Today: April 20, 2024

Here Comes the Devil (Ahí va el diablo)

Prior to his entry in this year’s anthology The ABCs of Death with B is for Bigfoot, no stranger to the horror genre, Argentinian writer/director Adrián García Bogliano pushed the boundaries with Mexican horror Here Comes the Devil.  A brave, confrontational Indie film with a style akin to 70s horror it likes to keep you guessing, not so much with a sense of growing dread but more a constant uneasiness while you wait for answers.

Aiming to shock from the outset, the film kicks off with an intense lesbian love scene which quickly turns into something sinister when one of the women is brutally killed by a faceless intruder who then flees into the nearby mountains.  The story then abruptly changes focus to protagonists, Felix and Sol (Francisco Barreiro and Laura Caro) and their teenage children, Sara and Adolfo (Michele Garcia and Alan Martinez) as they enjoy a picnic in the mountains.  After the family return to the nearby village, the children take off back up the mountain and so Felix and Sol get down and dirty in the car as they share their memories of their first sexual experiences.  However, to their horror the children do not return, that is until the following morning when Sara explains that they spent the night scared in a cave.  But something about them seems different and less innocent, something quiet and emotionless and certainly more than just teenage angst.  Suspicious and concerned, Sol whisks them off to a psychologist who makes her think the worst and so she and Felix exact their own brutal justice on the suspected party.  Soon, however, noises in the night and flickering lights suggest that some kind of supernatural presence surrounds the children and when a babysitter flees after being left alone with them, the sinister, uncomfortable truth starts to reveal itself.

Here Comes the Devil references many a horror movie.  A series of fast paced zooms and cuts give the film a real ‘70s horror feel and, with the striking violence and eroticism running throughout, Bogliano is clearly aiming for a Giallo style.  He clearly knows his horror but the story is pieced together oddly at times and although an interesting twist, the ending needs more clarification and so the film lacks the suspense of Giallo.  Interestingly though, the plot is abundant with themes including revenge, coming of age, sex and parenting alongside the main themes of possession and the occult.  The air of unease around the children with everything that is left unsaid is nothing short of disturbing.  The prominent theme here is the suggestion of sex and sex itself.  It is quietly portrayed as sinful – made synonymous with the murder, violence and demonic occurrences that penetrate the village.  The village itself appears to hold some kind of sexual power – reawakening the sex lives of Felix and Sol and in a sense capturing the innocence of both Sara and Adolfo as they ascend into adulthood.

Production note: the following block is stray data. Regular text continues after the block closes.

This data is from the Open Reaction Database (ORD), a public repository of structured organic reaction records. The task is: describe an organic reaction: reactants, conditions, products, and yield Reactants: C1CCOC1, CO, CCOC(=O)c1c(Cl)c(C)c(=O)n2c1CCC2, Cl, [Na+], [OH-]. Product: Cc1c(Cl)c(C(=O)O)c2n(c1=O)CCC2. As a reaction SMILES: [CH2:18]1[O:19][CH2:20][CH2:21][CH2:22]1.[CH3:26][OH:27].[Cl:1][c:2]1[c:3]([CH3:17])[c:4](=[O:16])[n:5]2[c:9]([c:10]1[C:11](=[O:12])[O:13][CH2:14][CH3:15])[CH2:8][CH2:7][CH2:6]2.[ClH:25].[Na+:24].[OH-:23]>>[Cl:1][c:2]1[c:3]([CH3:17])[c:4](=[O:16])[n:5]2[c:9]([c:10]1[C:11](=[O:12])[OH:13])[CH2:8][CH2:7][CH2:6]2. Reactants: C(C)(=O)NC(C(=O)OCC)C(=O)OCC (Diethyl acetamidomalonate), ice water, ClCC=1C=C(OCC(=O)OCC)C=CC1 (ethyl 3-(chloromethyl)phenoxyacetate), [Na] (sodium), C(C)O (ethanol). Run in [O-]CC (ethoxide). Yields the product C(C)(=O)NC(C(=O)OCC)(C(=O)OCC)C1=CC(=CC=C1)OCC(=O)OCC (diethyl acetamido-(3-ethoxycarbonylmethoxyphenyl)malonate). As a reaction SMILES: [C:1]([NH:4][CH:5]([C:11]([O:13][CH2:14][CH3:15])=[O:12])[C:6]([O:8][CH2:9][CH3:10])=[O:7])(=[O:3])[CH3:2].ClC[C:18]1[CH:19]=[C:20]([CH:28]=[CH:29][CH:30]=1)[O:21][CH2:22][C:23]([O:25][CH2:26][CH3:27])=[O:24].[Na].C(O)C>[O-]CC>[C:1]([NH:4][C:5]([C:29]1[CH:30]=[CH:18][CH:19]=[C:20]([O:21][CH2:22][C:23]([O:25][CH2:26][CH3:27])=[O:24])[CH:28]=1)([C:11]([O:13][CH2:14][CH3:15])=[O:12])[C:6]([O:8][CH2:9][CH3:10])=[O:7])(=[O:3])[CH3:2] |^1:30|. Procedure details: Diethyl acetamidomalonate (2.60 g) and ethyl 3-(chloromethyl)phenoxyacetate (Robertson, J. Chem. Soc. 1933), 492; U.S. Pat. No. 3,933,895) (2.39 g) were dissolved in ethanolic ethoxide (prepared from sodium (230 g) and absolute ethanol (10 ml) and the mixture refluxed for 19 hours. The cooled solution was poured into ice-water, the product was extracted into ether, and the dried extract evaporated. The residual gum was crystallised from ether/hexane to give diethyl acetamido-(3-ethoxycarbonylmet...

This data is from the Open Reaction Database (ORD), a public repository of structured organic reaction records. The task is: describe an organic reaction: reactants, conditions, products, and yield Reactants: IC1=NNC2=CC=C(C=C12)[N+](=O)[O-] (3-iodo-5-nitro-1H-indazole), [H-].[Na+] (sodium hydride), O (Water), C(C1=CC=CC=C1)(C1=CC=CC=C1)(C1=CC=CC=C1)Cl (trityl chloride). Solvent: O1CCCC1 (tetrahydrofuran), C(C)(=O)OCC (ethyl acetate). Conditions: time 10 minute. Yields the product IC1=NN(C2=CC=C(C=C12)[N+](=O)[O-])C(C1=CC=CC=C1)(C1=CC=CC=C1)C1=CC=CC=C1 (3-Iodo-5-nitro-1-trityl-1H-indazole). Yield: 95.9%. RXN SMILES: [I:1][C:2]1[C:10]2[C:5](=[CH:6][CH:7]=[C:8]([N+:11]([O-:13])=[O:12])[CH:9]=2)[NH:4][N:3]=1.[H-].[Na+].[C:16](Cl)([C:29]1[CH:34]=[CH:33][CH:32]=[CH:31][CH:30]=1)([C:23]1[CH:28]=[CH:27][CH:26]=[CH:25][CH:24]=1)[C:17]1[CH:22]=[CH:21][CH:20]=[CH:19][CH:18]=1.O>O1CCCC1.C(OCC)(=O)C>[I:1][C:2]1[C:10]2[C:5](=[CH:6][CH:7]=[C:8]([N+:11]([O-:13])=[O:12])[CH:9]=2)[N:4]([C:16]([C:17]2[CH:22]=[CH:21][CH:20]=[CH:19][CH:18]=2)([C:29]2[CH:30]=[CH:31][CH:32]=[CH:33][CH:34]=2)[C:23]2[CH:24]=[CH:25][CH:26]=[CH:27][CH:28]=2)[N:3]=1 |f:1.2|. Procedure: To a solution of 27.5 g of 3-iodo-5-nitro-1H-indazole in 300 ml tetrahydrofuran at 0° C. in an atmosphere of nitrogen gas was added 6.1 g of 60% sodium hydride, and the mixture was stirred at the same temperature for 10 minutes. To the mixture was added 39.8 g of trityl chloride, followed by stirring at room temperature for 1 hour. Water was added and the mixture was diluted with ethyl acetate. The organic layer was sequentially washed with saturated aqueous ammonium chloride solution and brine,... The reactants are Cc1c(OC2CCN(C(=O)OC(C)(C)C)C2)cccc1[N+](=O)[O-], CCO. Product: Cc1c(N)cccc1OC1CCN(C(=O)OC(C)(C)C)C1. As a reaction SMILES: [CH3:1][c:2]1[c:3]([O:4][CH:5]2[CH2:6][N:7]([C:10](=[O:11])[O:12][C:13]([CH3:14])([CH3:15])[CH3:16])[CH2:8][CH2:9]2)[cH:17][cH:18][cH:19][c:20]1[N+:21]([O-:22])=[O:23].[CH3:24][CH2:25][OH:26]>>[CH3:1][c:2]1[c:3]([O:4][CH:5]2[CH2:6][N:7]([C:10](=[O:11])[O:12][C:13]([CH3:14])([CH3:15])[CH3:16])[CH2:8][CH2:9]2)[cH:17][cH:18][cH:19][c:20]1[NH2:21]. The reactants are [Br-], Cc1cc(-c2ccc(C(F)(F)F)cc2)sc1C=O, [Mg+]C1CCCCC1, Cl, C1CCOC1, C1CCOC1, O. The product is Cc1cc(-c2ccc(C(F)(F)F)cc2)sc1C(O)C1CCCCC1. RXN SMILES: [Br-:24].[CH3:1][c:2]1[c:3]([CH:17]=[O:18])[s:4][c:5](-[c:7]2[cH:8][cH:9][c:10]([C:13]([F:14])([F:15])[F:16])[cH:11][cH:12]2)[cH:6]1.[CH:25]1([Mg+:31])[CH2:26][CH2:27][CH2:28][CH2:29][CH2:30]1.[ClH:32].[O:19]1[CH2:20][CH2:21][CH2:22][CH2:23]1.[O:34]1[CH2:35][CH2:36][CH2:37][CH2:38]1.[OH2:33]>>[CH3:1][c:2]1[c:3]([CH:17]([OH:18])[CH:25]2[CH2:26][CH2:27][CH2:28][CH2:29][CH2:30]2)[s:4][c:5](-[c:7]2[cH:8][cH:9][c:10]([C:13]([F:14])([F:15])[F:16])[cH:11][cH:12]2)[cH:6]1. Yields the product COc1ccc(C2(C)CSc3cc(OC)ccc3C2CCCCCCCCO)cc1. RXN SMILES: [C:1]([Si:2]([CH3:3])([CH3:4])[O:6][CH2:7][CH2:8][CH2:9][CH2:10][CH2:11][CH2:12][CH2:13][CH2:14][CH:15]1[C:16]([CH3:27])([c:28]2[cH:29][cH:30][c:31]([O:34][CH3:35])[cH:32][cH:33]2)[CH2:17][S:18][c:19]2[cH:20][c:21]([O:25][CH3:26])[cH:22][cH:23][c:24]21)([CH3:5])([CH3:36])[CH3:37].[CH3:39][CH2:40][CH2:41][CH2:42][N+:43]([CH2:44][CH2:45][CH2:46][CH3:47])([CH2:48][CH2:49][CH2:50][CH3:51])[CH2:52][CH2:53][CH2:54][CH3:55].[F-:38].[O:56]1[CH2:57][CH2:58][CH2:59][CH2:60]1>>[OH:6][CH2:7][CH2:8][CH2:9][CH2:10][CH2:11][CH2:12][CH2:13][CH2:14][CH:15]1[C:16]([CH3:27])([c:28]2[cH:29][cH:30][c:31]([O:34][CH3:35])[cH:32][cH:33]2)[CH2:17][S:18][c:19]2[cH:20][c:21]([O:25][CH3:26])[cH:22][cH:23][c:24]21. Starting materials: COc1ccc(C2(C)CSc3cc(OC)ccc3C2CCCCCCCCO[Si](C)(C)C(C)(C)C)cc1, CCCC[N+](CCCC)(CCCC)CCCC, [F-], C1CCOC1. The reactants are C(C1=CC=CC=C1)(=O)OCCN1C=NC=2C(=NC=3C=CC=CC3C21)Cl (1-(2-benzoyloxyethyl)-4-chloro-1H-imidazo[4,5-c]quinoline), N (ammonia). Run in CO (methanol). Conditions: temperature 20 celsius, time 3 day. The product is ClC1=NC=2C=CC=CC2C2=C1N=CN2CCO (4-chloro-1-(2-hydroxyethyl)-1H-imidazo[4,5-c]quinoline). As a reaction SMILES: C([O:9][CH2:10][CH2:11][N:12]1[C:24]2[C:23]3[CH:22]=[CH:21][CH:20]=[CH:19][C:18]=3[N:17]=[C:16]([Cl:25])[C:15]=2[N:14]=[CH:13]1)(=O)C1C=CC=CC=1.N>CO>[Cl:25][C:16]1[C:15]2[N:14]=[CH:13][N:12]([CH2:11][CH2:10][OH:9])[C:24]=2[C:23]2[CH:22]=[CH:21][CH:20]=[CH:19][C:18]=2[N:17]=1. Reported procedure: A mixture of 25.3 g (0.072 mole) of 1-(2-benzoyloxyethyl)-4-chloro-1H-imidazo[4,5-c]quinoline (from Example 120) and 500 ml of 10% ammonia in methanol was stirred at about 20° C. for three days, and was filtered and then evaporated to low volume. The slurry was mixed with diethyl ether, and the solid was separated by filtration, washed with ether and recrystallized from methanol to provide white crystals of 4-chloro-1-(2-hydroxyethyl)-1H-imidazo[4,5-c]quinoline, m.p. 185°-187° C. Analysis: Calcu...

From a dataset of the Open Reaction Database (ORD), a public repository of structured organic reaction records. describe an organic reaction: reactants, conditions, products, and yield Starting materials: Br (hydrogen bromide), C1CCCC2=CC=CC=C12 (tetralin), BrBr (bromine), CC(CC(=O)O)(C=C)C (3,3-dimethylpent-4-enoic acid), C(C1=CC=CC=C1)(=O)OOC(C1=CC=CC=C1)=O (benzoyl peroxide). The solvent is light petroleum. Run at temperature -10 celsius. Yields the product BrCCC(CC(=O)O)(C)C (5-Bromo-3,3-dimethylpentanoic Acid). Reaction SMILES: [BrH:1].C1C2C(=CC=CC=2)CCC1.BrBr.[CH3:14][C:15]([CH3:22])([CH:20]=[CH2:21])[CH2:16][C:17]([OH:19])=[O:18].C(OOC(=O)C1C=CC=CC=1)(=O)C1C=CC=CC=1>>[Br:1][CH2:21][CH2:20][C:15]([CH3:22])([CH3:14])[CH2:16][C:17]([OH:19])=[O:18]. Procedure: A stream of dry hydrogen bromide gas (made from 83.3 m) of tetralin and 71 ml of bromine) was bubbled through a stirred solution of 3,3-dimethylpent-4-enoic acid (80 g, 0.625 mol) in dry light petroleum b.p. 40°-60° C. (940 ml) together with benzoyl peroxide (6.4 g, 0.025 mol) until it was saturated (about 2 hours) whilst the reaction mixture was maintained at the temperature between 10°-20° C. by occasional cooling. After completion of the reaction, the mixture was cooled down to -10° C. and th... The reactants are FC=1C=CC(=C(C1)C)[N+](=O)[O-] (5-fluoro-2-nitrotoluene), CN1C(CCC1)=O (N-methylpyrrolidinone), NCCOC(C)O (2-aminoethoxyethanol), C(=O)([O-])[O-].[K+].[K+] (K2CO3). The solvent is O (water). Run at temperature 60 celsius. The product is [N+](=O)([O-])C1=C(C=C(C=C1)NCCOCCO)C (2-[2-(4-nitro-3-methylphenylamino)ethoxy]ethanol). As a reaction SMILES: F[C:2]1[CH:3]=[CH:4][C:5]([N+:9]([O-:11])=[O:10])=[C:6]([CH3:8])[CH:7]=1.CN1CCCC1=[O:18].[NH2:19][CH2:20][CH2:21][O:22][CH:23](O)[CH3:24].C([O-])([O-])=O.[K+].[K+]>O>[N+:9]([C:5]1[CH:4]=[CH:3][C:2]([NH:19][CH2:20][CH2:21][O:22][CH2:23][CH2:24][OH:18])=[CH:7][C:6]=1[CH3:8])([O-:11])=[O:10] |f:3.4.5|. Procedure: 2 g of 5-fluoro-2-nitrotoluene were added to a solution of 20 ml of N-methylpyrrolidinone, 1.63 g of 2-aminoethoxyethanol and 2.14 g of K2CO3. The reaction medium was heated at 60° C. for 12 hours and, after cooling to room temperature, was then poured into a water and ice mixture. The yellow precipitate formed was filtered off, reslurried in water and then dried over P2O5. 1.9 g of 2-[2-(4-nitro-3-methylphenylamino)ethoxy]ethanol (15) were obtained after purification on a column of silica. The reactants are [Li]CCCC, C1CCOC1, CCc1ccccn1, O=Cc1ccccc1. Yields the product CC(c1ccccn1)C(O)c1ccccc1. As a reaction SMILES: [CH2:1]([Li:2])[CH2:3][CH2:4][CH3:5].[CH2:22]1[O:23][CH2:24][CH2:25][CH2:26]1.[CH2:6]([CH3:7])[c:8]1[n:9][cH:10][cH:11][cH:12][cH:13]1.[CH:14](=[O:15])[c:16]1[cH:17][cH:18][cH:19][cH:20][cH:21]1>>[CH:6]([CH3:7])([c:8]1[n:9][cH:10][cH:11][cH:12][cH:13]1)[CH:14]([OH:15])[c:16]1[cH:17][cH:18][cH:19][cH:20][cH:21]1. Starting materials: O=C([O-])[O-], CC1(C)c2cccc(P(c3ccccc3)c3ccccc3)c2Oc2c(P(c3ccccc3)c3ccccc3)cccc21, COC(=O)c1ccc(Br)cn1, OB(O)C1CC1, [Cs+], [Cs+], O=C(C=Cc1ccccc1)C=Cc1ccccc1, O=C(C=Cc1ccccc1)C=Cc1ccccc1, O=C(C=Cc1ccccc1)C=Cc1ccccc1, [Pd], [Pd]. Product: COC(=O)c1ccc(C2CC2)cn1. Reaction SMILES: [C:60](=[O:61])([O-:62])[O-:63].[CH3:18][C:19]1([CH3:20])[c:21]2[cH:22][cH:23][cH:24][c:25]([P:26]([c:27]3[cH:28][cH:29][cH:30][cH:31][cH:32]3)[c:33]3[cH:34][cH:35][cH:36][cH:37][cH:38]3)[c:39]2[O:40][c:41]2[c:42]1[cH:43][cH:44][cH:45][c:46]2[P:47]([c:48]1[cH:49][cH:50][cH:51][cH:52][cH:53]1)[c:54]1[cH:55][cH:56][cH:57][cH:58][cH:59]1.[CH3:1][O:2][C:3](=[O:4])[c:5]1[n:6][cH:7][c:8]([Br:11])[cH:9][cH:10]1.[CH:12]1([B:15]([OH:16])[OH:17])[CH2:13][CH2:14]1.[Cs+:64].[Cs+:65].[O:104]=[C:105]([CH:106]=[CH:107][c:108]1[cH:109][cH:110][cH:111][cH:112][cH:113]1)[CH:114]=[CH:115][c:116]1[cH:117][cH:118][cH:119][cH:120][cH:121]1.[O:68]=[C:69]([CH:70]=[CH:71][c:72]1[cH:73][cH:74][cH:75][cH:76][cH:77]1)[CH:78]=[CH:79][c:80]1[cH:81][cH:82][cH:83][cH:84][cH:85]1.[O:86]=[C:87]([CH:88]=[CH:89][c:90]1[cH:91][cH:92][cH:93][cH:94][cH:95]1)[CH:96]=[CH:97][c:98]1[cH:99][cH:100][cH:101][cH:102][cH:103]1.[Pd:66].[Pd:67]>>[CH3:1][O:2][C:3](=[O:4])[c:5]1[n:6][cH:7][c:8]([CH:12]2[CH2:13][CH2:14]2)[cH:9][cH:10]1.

Caro’s Sol is quietly sexy with her contrasting personality of both softness and strength and Barreiro’s Felix provides a sturdy, albeit naïve companion.  In fact each of the characters are perfectly cast, even down to a suspicious detective who shares a particularly engaging scene with Sol.  With female intuition a common horror movie cliché, mum Sol is first to suspect that something haunts her children and is strong and constant in her determination to uncover the truth, even if it means hiding her actions from her husband.  There is much left unsaid as the story moves along, one example being the killer at the beginning of whom there is only a brief, but creepy, reference later on.  There are also many questionable points in the film where you have to wonder why Sol and Felix act the way they do:  their children seem so different, skipping school and ignoring them yet they never really confront them or scold them as parents would.  There may be moments of confusion peppered through the story but it is clear that Bogliano wants his audience to piece the truth together alongside Sol.

Here Comes the Devil still remains relatively fresh despite borrowing from many a horror and lacking in suspense.  Violent and sexually charged, it is a psychologically twisted journey through the occult.

Misha Wallace - Social Media Editor

From the age of 4, Misha Wallace became transfixed by movies like Halloween and The Birds from behind the couch, unbeknownst to her family. This has developed in to an obsession with fantasy and horror films (and a considerable number of cheesy 80s and 90s flicks – but she will not be judged). If she was a character in a film she'd be the girl at the end of a horror movie, doused in blood but grinning victorious. Email: misha.wallace@filmjuice.com or find her any time of the day or night on FilmJuice social media.

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